Booing Howard and Abbott: The expression of an enthusiasm maintained

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Some people seem to think the passionate reaction to Abbott and Howard by the crowd outside the Whitlam memorial yesterday was inappropriate; Judy Crozier says that’s ridiculous.

MY MOTHER WOULD HAVE SAID the crowd’s reactions at Gough Whitlam’s State Memorial service were beyond the pale.

But then, my mother, bless her, was a conservative born in 1918 who may never have voted Labor in her life. Or she may have once — who knows? She kept how she voted a secret.

She was not consumed by a passion for left politics that reforms the social infrastructure of whole nations; she didn’t spend her life in a tension of hope for social transformation.

But I have.

I’ve had a day or so to consider the meaning behind that crowd’s response at Gough Whitlam’s State Memorial Service.

I watched the service from my couch, with a box of tissues next to me. The tears, strangely, first sprang up when ex-PM Howard arrived at Sydney’s Town Hall and was roundly booed before entering to take his seat.

Odd, I thought to myself, dabbing my eyes. Why now?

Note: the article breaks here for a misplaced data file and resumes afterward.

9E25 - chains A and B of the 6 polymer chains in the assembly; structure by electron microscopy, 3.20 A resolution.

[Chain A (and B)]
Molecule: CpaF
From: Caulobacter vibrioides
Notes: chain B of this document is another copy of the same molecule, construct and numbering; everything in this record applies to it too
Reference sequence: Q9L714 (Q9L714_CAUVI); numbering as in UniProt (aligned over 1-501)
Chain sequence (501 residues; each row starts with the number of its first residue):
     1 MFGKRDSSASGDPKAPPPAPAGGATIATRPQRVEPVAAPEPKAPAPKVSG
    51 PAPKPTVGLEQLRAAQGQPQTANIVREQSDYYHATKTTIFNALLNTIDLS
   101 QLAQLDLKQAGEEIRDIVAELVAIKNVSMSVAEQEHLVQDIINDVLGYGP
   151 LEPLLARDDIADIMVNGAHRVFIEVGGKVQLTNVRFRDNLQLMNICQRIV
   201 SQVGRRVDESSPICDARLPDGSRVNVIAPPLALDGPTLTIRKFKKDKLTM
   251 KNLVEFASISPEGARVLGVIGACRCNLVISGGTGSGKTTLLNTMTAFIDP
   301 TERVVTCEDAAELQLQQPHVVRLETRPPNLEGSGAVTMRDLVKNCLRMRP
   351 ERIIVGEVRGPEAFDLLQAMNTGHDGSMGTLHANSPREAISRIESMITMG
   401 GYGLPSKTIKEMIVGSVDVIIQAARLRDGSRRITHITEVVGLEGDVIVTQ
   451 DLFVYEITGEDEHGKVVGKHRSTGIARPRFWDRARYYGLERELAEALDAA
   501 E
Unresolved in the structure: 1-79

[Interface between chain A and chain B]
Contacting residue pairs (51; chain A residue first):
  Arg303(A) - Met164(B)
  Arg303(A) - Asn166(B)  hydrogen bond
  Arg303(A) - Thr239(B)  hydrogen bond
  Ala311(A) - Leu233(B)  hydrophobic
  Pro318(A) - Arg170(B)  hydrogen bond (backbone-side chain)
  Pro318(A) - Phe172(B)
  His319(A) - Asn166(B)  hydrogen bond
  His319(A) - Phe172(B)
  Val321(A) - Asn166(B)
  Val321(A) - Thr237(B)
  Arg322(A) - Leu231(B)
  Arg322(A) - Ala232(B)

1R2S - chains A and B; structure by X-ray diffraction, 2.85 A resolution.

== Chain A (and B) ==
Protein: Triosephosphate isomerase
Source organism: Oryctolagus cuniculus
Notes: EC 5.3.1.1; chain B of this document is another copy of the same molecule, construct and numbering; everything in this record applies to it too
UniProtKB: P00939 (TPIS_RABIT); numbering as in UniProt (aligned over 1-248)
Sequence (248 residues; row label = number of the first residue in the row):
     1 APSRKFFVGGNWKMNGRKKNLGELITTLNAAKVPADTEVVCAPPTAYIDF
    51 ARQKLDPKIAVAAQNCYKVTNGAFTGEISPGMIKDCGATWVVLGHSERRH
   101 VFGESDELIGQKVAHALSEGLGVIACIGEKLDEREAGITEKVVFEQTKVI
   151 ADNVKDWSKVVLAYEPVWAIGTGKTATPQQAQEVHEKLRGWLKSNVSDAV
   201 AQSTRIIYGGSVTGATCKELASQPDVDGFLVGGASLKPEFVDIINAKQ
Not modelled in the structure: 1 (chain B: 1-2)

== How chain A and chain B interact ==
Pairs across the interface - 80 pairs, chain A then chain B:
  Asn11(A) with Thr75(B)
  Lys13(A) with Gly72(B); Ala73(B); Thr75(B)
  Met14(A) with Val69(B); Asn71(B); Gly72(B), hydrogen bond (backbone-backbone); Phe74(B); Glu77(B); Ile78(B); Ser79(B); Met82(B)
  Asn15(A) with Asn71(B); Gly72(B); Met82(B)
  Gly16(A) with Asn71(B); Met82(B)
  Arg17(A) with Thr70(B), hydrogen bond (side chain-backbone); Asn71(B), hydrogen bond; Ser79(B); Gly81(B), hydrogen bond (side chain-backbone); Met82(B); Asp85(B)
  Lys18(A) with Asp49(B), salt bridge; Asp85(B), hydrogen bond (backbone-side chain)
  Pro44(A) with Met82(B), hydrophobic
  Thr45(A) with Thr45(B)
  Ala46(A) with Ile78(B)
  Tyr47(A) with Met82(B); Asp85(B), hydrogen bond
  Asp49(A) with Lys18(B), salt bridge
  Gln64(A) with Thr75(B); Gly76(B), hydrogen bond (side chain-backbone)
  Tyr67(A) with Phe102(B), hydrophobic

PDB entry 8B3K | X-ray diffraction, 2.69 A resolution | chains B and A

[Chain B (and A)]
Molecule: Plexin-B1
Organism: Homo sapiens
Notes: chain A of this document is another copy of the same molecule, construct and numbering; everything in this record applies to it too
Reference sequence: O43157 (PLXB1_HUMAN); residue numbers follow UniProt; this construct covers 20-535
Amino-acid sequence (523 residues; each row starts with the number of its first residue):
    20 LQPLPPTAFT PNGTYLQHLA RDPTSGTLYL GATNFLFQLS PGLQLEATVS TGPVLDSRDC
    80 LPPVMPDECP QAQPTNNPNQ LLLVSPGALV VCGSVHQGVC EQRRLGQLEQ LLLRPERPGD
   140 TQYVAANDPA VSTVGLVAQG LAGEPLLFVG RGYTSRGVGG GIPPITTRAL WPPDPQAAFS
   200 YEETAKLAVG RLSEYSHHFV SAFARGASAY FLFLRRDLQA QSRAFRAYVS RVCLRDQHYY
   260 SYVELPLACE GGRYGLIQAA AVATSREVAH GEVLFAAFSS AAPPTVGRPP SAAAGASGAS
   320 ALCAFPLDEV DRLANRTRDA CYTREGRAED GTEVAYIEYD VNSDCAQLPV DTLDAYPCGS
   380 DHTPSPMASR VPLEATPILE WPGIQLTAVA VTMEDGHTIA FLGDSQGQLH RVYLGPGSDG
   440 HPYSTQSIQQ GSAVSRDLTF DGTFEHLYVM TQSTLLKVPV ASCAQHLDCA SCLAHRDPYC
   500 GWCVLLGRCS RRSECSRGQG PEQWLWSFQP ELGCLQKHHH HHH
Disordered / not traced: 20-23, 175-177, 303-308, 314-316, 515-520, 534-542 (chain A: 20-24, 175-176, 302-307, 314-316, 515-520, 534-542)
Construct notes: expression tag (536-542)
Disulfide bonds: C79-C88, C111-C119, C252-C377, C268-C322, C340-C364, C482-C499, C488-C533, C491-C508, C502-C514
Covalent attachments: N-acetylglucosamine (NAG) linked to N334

Because, I responded, this is visceral.

And I realised that even through the screen and from another state, I felt a bond with these men and women of Australia — who felt as I do, who had worked and fought probably for decades as I had, who have never felt that politics was any kind of game, who have never felt politics was anything other than welded to the very real business of life.

They were, as I was with them, at one with the Whitlam of our youth, who said:

“Maintain your rage and your enthusiasm…”

We knew well enough what would have been his reaction to the passion of the day, to the cheering of the heroes and the booing of the villains. We hold our passions dear.

These men and women were making this occasion their own, and across the nation most of us – true believers, participators and witnesses – understood that this was the case. We were present at Gough’s memorial and it was ours, as he was ours and we (most of us) were the workers for the Party that made this country great.

Once again, he and we were present for the making of Australian history.

Others since then have argued that that level of participation, the way these men and women asserted themselves and made their passionate statements of approval or disapproval, was wrong, was bad manners. But this is an absurdity for anyone who has slogged through rain and sun to go letterboxing, who has argued for hours in branch meetings or at policy committees, organised or attended all of those fundraisers.

Don’t be ridiculous.

Gough Whitlam believed in the assertion of passion and belief, equally for all.

As Graham Freudenberg said:

“He believed profoundly in the Australian Labor Party as the mainstay of Australian democracy and equality.”

And there it was, his Party, represented that day inside and outside the hall — and vocal, dammit, as it always should be.

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